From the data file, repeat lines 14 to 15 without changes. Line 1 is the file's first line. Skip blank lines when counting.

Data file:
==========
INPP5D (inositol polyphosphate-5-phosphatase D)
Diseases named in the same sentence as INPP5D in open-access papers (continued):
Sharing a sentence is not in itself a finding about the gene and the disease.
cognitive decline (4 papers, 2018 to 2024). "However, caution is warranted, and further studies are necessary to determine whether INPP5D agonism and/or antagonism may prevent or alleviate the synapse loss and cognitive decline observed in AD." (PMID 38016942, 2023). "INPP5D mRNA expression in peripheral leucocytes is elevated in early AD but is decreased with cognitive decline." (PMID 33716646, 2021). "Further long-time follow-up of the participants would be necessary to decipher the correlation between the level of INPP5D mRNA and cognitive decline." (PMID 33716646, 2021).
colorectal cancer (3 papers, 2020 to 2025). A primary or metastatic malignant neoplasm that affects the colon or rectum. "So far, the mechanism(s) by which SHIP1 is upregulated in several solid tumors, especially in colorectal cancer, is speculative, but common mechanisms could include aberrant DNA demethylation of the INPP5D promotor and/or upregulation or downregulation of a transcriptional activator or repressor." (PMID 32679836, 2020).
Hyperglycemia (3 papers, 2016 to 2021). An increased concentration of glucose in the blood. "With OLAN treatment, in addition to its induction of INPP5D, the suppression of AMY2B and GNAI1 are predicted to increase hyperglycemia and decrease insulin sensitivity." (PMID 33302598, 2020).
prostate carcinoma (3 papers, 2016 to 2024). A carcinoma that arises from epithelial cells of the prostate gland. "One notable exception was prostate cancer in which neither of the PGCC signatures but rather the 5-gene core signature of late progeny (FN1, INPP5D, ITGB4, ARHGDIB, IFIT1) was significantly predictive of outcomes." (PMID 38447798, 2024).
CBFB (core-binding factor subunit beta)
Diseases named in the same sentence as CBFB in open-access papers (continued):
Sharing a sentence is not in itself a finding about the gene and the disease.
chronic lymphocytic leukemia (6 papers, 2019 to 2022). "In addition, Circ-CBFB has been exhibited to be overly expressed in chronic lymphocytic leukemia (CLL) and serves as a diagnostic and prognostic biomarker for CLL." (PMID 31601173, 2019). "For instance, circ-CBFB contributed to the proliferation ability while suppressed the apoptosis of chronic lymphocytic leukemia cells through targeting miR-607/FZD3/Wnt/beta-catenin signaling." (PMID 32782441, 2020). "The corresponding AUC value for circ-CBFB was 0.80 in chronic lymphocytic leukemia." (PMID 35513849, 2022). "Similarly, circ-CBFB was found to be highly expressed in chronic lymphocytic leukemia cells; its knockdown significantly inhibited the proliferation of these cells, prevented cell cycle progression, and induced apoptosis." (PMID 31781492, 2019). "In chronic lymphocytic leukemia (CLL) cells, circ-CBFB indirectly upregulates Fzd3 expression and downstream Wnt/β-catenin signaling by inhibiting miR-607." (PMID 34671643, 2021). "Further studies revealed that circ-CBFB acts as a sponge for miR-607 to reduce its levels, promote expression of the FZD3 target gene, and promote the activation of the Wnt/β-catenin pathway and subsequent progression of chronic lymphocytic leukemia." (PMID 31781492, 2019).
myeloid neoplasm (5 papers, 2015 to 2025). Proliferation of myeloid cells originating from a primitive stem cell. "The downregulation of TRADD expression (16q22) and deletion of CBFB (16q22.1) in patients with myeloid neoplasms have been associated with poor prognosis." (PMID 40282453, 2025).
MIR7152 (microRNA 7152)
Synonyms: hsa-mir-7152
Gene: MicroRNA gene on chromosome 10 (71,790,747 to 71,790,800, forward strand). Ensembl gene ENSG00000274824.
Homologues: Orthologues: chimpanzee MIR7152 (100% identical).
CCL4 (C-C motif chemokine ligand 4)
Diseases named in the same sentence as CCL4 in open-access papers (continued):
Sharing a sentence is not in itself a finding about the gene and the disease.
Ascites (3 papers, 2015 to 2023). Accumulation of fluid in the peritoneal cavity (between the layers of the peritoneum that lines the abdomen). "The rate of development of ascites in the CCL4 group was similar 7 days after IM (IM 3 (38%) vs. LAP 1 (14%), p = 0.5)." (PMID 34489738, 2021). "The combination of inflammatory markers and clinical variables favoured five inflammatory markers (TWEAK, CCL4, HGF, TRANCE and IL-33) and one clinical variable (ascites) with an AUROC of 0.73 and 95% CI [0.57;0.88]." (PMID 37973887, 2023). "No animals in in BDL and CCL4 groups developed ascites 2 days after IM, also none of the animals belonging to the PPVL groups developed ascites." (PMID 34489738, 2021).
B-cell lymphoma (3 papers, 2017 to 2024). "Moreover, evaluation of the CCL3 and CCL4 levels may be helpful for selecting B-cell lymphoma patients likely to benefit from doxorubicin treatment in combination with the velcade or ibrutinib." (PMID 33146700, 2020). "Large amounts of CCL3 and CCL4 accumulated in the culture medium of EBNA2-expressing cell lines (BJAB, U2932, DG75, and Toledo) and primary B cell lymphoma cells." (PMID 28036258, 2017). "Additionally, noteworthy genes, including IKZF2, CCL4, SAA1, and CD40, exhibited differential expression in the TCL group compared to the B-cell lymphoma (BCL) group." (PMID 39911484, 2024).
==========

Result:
Synonyms: hsa-mir-7152
Gene: MicroRNA gene on chromosome 10 (71,790,747 to 71,790,800, forward strand). Ensembl gene ENSG00000274824.